Guide on How to Immigrate to Canada As an Asylum Seeker

Breaking Down the Refugee Application Process

When escaping violence and persecution in your home country, Canada often seems like a safe haven where you can get a fresh start. But during this stressful time, navigating the refugee process can be stressful and confusing.

To help you during this trying time and give you a better understanding of your options, we have outlined the process of coming to Canada as a sponsored refugee or seeking asylum from inside Canada and compare the differences between the two channels.

Refugee Vs. Asylum Seeker

If you are someone who has fled your home country due to a well-founded fear of violence or persecution and are unable/unwilling to return and are seeking protection in Canada, you will be classified as a refugee once your refugee claim is accepted.

An asylum seeker, on the other hand, is an individual seeking international protection whose claim has not yet been decided on by the country they have requested asylum in.

Not all asylum seekers end up becoming officially recognized as a refugee, however, every refugee starts out as an asylum seeker.

How to Come to Canada as a Refugee

In order to obtain refugee protection in Canada, you must first make a refugee claim either in or outside of Canada.

You can make a refugee claim in Canada at any port of entry when you arrive by land, boat, or plane, and the Canada Border Services Agency (CBSA) will decide if you are eligible to make a refugee claim in Canada.

If you are being sponsored by the Canadian government or a private group, you can make a refugee claim outside of Canada.

Private Sponsorship

Private sponsorship is where a private organization such as a church or community group takes responsibility for refugees coming to Canada.

Private sponsors will help refugees throughout the entire asylum process, from filling out paperwork and providing guidance and emotional support to assisting them integrate into Canadian society and finding them living accommodations when they arrive.

Private sponsors will also contribute financially to refugees’ travel, accommodation, food, and other living expenses for either 12 months or until the refugee has become self-sufficient.

Government Sponsorship and Financial Support

In order to be eligible for sponsorship from the Canadian government, you must be referred for resettlement by the United Nations Refugee Agency (UNHCR) or another organization. You will not be able to apply by yourself.

Once accepted, you will be able to come to Canada as a government-assisted refugee and receive support for up to one year from the date of your arrival, or until you are able to support yourself, whichever comes first.

The support you will receive from the government includes:

  • Allowances for food and clothing
  • Income support
  • Temporary housing
  • Help to find employment
  • Help to find permanent housing
  • Orientation to Canada and your new community

Criteria for Coming to Canada as a Refugee

Canada offers refugee protection to individuals who have been forced to leave their country of origin to fear of persecution or danger. Examples of danger that you would face includes:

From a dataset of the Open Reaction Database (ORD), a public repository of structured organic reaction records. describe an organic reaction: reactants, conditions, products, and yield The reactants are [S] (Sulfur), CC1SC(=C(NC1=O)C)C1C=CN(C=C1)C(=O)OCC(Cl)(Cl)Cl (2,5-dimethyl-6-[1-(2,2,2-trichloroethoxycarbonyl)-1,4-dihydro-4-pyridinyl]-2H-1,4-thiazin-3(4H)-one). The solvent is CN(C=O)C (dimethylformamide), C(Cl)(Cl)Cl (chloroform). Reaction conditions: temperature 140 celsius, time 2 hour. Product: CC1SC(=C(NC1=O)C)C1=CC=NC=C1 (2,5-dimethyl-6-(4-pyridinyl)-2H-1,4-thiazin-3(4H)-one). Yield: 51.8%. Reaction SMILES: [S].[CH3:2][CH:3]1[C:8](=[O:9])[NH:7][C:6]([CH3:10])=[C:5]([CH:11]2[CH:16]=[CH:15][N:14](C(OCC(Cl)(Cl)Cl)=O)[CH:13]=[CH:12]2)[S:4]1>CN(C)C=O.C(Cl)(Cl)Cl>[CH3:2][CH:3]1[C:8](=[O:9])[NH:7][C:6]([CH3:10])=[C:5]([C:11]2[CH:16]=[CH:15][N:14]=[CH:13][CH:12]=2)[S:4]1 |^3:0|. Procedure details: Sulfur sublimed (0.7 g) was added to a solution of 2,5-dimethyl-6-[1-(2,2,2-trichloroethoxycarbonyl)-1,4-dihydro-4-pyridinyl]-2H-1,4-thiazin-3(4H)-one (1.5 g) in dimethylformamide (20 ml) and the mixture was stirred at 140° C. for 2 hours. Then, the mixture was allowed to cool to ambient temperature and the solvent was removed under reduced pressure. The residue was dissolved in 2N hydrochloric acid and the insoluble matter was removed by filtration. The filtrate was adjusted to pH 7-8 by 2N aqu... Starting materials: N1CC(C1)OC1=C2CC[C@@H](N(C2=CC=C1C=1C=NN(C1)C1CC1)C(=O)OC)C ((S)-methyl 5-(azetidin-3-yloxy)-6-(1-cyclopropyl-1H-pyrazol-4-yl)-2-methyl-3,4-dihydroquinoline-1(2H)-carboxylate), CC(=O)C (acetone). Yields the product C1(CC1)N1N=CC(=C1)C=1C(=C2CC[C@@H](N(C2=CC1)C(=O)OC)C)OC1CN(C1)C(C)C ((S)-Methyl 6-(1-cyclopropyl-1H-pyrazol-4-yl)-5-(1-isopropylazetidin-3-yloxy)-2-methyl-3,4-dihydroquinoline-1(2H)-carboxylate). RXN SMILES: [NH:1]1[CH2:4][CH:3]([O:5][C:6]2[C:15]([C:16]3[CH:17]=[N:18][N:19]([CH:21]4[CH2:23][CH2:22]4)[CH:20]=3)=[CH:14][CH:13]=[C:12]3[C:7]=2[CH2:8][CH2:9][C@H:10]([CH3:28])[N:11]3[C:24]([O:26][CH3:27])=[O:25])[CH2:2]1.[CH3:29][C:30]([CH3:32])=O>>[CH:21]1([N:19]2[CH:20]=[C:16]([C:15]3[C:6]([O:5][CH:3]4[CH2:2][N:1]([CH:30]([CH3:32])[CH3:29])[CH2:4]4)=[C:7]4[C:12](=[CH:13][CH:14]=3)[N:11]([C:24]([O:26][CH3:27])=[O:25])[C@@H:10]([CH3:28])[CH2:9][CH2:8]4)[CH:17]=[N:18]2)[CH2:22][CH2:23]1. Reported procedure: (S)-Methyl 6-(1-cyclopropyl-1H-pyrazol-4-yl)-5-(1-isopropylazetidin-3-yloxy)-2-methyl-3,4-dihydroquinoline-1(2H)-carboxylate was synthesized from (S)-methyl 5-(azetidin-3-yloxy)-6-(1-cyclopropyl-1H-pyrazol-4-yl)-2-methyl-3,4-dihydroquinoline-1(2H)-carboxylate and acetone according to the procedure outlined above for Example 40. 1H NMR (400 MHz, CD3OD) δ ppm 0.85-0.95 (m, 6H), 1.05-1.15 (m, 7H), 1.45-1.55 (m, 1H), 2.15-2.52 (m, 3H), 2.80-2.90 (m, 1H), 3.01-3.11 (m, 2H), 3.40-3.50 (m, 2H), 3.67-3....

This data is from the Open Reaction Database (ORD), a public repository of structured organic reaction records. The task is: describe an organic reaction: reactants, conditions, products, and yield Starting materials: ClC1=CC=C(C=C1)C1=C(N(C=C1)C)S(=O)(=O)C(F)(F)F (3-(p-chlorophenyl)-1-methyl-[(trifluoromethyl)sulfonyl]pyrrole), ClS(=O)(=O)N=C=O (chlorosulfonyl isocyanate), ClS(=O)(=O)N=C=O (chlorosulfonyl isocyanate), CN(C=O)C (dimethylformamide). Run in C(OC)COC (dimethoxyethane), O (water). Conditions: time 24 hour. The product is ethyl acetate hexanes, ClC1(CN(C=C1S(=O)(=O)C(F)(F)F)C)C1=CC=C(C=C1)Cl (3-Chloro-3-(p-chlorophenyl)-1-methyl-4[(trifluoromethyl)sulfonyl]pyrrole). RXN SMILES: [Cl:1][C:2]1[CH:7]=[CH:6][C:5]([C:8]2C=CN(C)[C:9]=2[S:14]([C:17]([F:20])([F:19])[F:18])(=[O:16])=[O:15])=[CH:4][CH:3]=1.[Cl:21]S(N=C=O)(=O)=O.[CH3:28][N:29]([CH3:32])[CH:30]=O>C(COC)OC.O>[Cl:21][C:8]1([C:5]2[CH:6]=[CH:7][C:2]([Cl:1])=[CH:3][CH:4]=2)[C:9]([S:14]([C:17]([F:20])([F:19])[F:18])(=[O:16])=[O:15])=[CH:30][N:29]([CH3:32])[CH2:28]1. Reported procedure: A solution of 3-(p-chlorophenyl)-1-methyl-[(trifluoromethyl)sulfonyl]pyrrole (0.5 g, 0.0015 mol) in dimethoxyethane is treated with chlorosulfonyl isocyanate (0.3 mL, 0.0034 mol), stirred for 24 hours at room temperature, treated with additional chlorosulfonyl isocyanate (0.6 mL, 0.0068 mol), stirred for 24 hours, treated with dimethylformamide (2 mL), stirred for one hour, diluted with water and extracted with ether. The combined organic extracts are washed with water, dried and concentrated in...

• Torture
  • Risk of death
  • Risk of cruel and unusual treatment or punishment

If you feel like you may be at risk of any of the above examples should you return to your home country, you may be eligible for refugee protection in Canada.

However, not everyone is able to make a refugee claim. A person is not eligible for refugee protection if:

  • You have made a refugee claim in Canada before;
  • You have already been recognized as a refugee in another country that is considered safe for you to return to;
  • You arrived in Canada by coming through a designated “safe third country;”
  • You were found to be inadmissible on the basis of security, serious criminality, organized criminality, or violating human or international rights.

Safe Third Country Agreement

The Safe Third Country Agreement is an agreement between Canada and the United States that requires asylum seekers to make a refugee claim in the first safe country they arrive in.

So, for example, if you attempt to seek asylum in Canada after first entering the U.S., you will not be eligible for refugee protection and will have to return and file for protection in the U.S.

What Happens After You Apply for Refugee Protection

After applying for refugee protection, if you are found to be eligible for refugee status, you will be referred to the Refugee Protection Division (RPD) of the Immigration and Refugee Board (IRB) to have your case heard at a refugee hearing.

By the end of your hearing, the IRB will have made a decision regarding your refugee status, and you will have your claim denied or accepted.

If your claim is accepted, you will receive Convention Refugee status, and will eventually be able to apply for permanent residency.

If your application is rejected, you have the option of appealing the decision.

Working with An Immigration Lawyer

If you are seeking refugee protection from within Canada, working with an immigration lawyer can be incredibly beneficial to the success of your refugee case.

An immigration lawyer will be by your side to provide guidance and support and help lead you through the refugee claim process. They will also help you prepare for your refugee hearing and gather all the necessary facts, information, and evidence to support your refugee claim.